Most pain is caused by damage to the body’s cells, communicated by specialised nerve cells called nociceptors, which run between the spinal cord and skin, muscles, some internal organs and our teeth. When something is distressing your body enough that it may
damage your cells, nociceptors send an electrical message to your brain that you experience as pain.
Typically, nociceptors only fire when sensations reach a high threshold. When cells in your body are damaged, they can lower this threshold by releasing tuning chemicals. Ibuprofen or aspirin stop the production of one class of tuning chemicals, called prostaglandins.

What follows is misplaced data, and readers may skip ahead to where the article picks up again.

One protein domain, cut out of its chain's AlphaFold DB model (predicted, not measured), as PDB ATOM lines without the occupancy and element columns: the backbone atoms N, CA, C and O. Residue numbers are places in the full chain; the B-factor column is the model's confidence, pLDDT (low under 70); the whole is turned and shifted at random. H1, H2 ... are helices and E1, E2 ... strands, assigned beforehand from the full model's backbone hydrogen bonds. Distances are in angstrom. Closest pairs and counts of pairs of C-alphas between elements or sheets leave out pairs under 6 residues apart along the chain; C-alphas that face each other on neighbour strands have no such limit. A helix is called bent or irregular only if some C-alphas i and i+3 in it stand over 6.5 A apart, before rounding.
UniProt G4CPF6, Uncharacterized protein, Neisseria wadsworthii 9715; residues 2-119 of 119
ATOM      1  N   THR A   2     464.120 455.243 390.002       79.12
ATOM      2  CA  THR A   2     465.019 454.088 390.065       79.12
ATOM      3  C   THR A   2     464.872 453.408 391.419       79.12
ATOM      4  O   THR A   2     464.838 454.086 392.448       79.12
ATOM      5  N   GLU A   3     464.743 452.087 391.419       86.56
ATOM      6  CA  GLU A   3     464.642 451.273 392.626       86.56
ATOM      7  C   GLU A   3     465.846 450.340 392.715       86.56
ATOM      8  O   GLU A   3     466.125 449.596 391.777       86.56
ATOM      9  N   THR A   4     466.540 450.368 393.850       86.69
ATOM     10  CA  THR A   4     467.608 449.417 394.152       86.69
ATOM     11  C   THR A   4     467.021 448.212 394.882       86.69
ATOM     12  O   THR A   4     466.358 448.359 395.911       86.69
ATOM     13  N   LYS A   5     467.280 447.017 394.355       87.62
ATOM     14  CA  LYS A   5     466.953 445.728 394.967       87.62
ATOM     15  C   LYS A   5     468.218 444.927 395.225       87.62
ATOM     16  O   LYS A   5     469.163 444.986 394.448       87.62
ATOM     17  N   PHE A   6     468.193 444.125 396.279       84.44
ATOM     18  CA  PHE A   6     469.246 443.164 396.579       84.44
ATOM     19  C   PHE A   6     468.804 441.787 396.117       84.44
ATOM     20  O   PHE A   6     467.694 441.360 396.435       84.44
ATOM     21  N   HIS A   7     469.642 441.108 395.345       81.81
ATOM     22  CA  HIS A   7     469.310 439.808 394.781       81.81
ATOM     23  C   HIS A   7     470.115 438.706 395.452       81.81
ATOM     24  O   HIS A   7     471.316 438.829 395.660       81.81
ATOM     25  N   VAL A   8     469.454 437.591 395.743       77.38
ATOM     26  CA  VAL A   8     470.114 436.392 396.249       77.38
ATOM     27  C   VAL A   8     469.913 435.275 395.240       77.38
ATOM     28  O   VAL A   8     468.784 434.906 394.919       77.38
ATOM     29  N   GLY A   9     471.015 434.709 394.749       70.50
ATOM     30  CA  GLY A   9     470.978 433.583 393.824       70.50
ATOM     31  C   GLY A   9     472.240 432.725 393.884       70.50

This keeps the nociceptor firing threshold higher to minimise the pain we experience. The blocking chemical enters your bloodstream, which carries it throughout your body. So, painkillers don’t ‘know’ – they go everywhere, reaching the damaged cells in the process.